I had suggested to Christie's mother that we give each other's child a special cup to use at the afternoon tea. Christie's family is from the Netherlands so her Mother bought Malcolm a cup from the Dutch shop in town. I decided to go with a sentimental cup. My Mother and Father were given many tea cups at their wedding 55 years ago (some of which she has given to me) so I asked my Mother is she would be willing to give one to Christie, which she did. So my Mother selected this one for Christie from her collection. You can see Malcolm and Christie using their special cups in the photo below.
Malcolm and Christie had sent out an email ahead of time letting everyone know that they would kiss at the reception, but not when people clinked on glasses. They would only kiss when someone sang a song, told a story, recited a poem etc. Everyone was very creative and it was a lot of fun. Jonathan and I told three stories about how smart, charming, and frugal Malcolm is and how we can see these same qualities in Christie and what a great match they are and how we have enjoyed seeing them grow in love and affection for each other.
The flowers have been sorted out and bouquets and corsages made.
The food has been ordered and the cupcakes are being made.
I have my dress.
And the bride and groom have been counting down for ages.
Tomorrow's the day - Malcolm, our oldest son, is getting married to a wonderful girl. I will be there with a smile on my face, joy in my heart (and between you and me a tissue in my purse - just in case).
I was reading the June 2011 Style at Home magazine and saw this article by Steven and Chris where they outline step-by-step how to decorate your mantel. It looked pretty foolproof so I thought I would give it a try.
Our mantel still had the pussy willows in beer bottles spring display that you can see here. It really was time for a change.
So here is what I did:
We already have a large engraving hung over our fireplace which I used as my starting off point. Steven and Chris used a large vertical mirror resting on the mantel, but our engraving is already hung several inches above the mantel so I went with it.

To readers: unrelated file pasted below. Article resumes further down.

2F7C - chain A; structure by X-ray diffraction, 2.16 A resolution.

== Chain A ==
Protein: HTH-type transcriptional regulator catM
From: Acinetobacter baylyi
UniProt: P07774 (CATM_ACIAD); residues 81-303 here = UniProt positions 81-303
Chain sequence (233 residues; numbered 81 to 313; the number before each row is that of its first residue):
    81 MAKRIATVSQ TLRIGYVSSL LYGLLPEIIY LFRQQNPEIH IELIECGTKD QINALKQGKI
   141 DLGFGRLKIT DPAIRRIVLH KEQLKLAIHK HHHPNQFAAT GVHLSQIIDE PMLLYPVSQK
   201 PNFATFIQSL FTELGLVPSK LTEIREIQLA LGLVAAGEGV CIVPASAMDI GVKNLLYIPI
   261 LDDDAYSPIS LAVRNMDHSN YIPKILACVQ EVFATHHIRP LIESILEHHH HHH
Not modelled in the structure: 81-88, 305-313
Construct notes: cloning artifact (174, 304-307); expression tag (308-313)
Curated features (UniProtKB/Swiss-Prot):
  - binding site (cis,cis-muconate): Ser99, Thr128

I had to pinch the woodblock print of the woman fly-fishing from the front hall. It not only had the golds and blacks that went with the engraving, but it seemed sort of summery with the fishing.
I'm not sure if the Mason jars have movement or not, but I liked the summery colours so I used them. I also had them in two different heights which was good so that I could get the all important triangle shape.
I had a much harder time decorating the right side of the mantel than the left. I decided to try the nautical knots that I won in a giveaway from Suzanne at Meridian Road last year. I really like their texture and symmetry and I love how much they help evoke the summer mood.
I tried several versions of tall wispy branches, but they all just looked strange in front of the engraving so I finally went with a tall glass cylinder candle holder (which you can see in the photo above). It's tall enough to overlap with the frame of the etching which helps bridge the gap between the mantel and the etching.
When step 6 called for boxes, I immediately thought of the beautiful box that Malcolm and Christie gave us for our 30th anniversary. The box needed a little height so I tried stacking numerous things on top of it which I will show you in the photos at the end of the post.
I also added an additional item under the etching as it seemed a little bare on the mantel since the etching is hanging rather than leaning. I tried several things in that spot as well.
So here's a sketch of Steven and Chris's final version:
And here are some photos of variations that I went through (trying out different things on the box and under the etching):
Any one of these versions call out to you as the clear winner? I'm really not sure which one I like best, although the last version is the one I left.
I have to say it was a useful exercise. It helped me decorate the mantel with more confidence and made me try items that I wouldn't have ordinarily put together.
Hi, I'm Grace from Toronto, Canada. Welcome to Sense and Simplicity. This is my little corner of blogland where I like to talk about family, decorating, photography, food, and travel - all done with sense and simplicity.
Feel free to email me at firstname.lastname@example.org